I'm sorry, my dear? It's Tuesday.

Had you forgotten too? Tea and scandal.

The Reverend Leonard Clement and his wife Griselda, at home.

Four o'clock. Oh.

Rock cakes and back stabbing at the Vicarage.

I'll do my best. Oh, good boy.

If she's got the gall, the dreaded Price-Ridley will be there.

You can both be frightfully forgiving to each other.

Good afternoon, Mrs. Lestrange. Good afternoon, Doctor.

Enjoyment is the key to it all.

I know. I know.

Doctor, I wonder if I might impose upon you?

Of course.

I'm busy you know, Lettice.

It's absurd. Crazy.

I was wearing a swimsuit, for heaven's sake.

I mean, too Victorian, forbidding a man the house.

It's a shriek.

Lawrence was practically ill laughing about it.

Ann was quite decent actually.

I've usually found that a mother is more broad minded...

Stepmother, matter of fact. Ah, yes, of course.

You don't happen to know, do you, who it was my mother ran off with?

Nobody's ever told me.

I'm afraid I don't. It was before you came here.

Oh, yes. I suppose it was.

I don't blame her, you know.

I just wish she'd taken me too, that's all.

Father can be such a total pig.

The world would be much better off without him.

You'd be much nicer, I think.

So, Lawrence Redding agreed to paint the wretched girl.

But he painted her in her bathing costume.

Which, as we all know, is simply nudity by another name.

GRISELDA: I should give up on that rock cake, Miss Wetherby.

Mary is a little literal in her cooking.

I think you know, perhaps I will, Mrs. Clement.

Cod in white sauce is so filling.

What's the name of that rather smart looking woman who's taken Little Gates?

Mrs. Lestrange. Oh, of course.


I just wondered whether she were unwell at all.

She looks perfectly all right to me.

Only I've seen Dr. Haydock coming out of Little Gates, oh, quite often.

I just wondered.

Well, he is a neighborly man, of course, and he is a neighbor.

Was he carrying a medical bag?

I... Oh, dear.

I thought perhaps, you see, they might be old acquaintances.

Well, he's keeping very quiet about it, if it is so.

As a matter of fact, I happen to know.

It's a terrible story.

Her husband was a missionary.

He was eaten.

Actually eaten.

And she was forced to become the chief's 15th wife.

Dr. Haydock was with the expedition which rescued her.

Really, my dear, really.

Good afternoon, ladies.

MISS MARPLE: Oh, how nice. Do forgive my not joining you.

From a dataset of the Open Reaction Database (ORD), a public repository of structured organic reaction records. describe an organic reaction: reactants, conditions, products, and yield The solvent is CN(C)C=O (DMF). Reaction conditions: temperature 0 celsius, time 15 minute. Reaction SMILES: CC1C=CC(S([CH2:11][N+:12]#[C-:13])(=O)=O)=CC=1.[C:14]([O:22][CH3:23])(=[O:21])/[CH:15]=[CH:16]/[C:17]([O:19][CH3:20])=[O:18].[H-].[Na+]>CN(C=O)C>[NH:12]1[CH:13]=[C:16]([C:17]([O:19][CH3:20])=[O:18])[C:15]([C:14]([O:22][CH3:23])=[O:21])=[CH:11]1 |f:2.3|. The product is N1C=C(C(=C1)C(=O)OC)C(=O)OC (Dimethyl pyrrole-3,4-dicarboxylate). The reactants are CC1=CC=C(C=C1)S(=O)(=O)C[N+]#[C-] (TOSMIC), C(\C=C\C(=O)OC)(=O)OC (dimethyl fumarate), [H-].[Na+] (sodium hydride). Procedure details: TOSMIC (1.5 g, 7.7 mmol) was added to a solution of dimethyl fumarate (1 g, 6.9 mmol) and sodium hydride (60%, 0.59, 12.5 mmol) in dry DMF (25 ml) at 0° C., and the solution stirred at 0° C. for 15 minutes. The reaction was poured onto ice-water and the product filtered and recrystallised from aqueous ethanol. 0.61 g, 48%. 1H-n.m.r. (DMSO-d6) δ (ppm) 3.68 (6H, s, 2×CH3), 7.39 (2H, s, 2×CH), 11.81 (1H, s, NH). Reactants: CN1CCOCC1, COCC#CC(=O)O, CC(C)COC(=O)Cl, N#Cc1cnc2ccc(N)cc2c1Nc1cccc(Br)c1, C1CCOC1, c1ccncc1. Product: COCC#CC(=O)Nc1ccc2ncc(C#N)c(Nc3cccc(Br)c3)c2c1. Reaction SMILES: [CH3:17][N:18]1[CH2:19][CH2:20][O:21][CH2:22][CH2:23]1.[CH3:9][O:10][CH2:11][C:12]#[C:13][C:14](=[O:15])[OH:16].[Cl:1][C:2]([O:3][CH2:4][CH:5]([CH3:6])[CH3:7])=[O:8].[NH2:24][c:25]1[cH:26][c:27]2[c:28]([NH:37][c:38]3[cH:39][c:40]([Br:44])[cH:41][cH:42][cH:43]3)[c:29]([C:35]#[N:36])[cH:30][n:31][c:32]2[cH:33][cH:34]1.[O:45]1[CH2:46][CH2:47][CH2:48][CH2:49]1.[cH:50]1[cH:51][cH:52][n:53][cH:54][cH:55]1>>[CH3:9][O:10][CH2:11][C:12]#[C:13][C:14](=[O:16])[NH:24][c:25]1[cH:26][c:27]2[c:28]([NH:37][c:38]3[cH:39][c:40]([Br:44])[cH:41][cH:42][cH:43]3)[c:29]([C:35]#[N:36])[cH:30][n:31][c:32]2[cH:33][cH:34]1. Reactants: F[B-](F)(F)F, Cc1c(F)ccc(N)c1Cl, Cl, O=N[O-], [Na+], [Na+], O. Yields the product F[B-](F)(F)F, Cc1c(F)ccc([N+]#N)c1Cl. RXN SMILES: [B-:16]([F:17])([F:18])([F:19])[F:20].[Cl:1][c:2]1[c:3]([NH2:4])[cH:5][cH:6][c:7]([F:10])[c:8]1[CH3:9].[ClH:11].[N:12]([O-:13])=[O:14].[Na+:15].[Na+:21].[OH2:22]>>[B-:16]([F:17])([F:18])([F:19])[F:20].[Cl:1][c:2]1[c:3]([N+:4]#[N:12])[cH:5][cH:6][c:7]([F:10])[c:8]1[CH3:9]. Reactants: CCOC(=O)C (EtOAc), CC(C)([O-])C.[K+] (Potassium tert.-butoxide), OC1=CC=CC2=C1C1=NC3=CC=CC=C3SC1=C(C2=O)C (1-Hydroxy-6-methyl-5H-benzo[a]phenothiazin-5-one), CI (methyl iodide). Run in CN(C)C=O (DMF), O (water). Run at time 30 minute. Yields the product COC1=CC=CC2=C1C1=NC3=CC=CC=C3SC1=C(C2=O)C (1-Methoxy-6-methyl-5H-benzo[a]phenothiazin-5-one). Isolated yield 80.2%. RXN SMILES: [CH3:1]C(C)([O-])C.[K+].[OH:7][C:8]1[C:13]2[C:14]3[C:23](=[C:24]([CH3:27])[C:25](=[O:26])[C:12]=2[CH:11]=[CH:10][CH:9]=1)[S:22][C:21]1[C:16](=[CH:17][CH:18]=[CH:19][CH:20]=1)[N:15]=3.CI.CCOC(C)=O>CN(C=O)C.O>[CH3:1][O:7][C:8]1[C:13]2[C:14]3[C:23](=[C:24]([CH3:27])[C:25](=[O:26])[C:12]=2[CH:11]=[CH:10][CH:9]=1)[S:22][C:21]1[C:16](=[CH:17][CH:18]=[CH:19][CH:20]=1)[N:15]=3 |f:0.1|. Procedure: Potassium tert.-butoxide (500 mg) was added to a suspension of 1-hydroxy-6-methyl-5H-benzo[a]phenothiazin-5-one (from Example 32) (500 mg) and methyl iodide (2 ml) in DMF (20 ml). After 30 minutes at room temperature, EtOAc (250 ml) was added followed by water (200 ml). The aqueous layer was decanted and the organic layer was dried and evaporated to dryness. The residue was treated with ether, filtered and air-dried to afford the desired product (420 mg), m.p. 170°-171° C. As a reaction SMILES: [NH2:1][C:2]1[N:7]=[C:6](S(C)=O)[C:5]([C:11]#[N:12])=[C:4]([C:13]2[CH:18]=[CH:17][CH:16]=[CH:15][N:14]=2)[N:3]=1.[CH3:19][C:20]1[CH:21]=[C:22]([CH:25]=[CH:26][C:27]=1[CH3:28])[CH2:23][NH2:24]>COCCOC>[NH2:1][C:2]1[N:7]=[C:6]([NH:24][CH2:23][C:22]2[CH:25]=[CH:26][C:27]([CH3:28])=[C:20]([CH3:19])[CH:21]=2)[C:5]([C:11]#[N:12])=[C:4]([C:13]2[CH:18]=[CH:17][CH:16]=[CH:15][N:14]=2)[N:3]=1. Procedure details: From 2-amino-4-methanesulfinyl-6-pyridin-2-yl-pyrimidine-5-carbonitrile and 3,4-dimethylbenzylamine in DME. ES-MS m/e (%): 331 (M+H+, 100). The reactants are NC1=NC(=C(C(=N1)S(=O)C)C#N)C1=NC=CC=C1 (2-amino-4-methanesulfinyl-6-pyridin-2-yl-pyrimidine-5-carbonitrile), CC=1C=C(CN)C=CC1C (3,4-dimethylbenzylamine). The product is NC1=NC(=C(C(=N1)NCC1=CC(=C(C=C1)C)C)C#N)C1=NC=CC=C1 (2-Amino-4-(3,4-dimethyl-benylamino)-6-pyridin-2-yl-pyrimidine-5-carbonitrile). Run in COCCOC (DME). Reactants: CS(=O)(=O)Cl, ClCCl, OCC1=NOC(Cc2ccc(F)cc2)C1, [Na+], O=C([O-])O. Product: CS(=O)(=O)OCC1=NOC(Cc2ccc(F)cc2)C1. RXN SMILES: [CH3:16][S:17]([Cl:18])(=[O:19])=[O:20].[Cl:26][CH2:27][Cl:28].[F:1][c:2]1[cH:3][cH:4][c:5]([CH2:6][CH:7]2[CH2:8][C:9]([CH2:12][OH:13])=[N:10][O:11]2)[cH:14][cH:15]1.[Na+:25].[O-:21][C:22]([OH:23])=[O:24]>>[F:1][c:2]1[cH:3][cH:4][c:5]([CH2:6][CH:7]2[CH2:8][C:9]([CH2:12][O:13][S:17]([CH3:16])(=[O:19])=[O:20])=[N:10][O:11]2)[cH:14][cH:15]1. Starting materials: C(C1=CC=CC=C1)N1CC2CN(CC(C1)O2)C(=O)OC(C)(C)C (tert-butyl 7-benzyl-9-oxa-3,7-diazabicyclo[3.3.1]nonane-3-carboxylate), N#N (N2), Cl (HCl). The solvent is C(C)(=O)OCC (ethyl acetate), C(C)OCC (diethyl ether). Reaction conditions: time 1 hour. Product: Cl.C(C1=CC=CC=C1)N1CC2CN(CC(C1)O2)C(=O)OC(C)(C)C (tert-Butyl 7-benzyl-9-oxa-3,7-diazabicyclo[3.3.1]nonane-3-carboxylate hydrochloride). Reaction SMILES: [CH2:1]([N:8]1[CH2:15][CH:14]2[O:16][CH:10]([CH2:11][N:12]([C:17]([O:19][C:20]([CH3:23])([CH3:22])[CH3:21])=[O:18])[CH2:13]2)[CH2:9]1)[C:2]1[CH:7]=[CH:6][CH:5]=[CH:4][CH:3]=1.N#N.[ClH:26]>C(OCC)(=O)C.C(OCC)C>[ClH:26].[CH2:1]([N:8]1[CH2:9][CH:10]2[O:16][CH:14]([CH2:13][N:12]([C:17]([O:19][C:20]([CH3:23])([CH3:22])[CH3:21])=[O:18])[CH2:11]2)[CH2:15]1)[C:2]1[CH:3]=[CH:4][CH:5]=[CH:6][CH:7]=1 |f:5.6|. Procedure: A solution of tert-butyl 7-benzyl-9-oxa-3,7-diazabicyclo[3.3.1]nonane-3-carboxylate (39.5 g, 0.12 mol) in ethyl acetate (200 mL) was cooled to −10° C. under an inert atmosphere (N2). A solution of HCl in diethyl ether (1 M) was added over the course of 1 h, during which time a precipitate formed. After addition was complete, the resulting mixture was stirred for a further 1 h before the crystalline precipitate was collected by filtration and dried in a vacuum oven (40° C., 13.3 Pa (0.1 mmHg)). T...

I seemed to have been behind with everything this week.

Darling, don't forget the studio again.

Ah, of course.

Since I let Mr. Redding have the old summer house as a studio, on Tuesdays I've become a diocesan rent collector as well.

Excuse me. Goodbye, Vicar.

I wonder, by the way, if there really is anything between Lawrence Redding and Lettice Protheroe?

What do you think, Miss Marple? I shouldn't have thought so myself.

Not Lettice.


Quite another person, I should have thought.

But the Colonel was very cross about Lawrence Redding painting Lettice.


Colonel Protheroe has always struck me as being rather a stupid man.


You saw us, didn't you?

We love each other.

I suppose, to you, that seems very wrong.

Do you expect me to say anything else, Mrs. Protheroe?

I... No. No, I don't.

I haven't...

I mean...

Things aren't what you might think they are.

I'm glad of that.

I often wonder why not. I don't see how any woman could be anything but miserable with Lucius.

I wish he'd drink himself to death.

Oh, I know. I know.

I thought I heard...

Lawrence might have...

No. No one.

My dear Mrs. Protheroe... Oh, no, Mr. Clement.

You're very kind, and I know the sort of thing you feel you ought to say, the sort of thing you might like to say, but it's no good.

I'm beyond all that. I really am.

Thank you.

I'm sorry.

The fact remains that the principle is exactly the same.


Good night, Vicar. Night, Major.

Good night. Thank you.

Mrs. Canning. Harvey. Good night.

Oh, Mrs. Lestrange, isn't it?

Welcome to our little congregation. Thank you, Vicar.

Are you here for a season, or the summer, or...

To everything, there is a season, Vicar.

Quite, and a time. Quite. Proverbs. Yes.

It's a pretty church.

So lucky to have escaped Victorianization.